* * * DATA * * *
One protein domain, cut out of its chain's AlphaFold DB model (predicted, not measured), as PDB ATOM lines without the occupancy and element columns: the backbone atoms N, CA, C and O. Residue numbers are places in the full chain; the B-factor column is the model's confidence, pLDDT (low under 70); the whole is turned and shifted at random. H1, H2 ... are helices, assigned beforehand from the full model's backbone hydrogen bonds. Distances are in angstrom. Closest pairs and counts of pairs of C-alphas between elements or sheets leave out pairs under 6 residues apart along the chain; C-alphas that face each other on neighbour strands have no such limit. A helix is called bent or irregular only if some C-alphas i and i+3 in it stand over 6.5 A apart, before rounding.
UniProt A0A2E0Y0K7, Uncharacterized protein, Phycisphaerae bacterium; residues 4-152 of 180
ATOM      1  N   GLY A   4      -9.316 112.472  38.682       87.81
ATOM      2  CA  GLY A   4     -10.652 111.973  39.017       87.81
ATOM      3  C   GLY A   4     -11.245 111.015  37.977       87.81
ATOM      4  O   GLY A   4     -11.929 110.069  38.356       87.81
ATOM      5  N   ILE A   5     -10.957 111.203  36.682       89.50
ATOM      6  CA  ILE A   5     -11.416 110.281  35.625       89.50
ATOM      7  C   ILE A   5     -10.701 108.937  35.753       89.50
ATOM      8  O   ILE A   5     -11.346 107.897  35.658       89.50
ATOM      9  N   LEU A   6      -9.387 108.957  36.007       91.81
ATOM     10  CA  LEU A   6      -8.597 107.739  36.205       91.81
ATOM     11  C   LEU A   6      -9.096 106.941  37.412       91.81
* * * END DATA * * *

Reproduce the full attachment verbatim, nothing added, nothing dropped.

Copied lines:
One protein domain, cut out of its chain's AlphaFold DB model (predicted, not measured), as PDB ATOM lines without the occupancy and element columns: the backbone atoms N, CA, C and O. Residue numbers are places in the full chain; the B-factor column is the model's confidence, pLDDT (low under 70); the whole is turned and shifted at random. H1, H2 ... are helices, assigned beforehand from the full model's backbone hydrogen bonds. Distances are in angstrom. Closest pairs and counts of pairs of C-alphas between elements or sheets leave out pairs under 6 residues apart along the chain; C-alphas that face each other on neighbour strands have no such limit. A helix is called bent or irregular only if some C-alphas i and i+3 in it stand over 6.5 A apart, before rounding.
UniProt A0A2E0Y0K7, Uncharacterized protein, Phycisphaerae bacterium; residues 4-152 of 180
ATOM      1  N   GLY A   4      -9.316 112.472  38.682       87.81
ATOM      2  CA  GLY A   4     -10.652 111.973  39.017       87.81
ATOM      3  C   GLY A   4     -11.245 111.015  37.977       87.81
ATOM      4  O   GLY A   4     -11.929 110.069  38.356       87.81
ATOM      5  N   ILE A   5     -10.957 111.203  36.682       89.50
ATOM      6  CA  ILE A   5     -11.416 110.281  35.625       89.50
ATOM      7  C   ILE A   5     -10.701 108.937  35.753       89.50
ATOM      8  O   ILE A   5     -11.346 107.897  35.658       89.50
ATOM      9  N   LEU A   6      -9.387 108.957  36.007       91.81
ATOM     10  CA  LEU A   6      -8.597 107.739  36.205       91.81
ATOM     11  C   LEU A   6      -9.096 106.941  37.412       91.81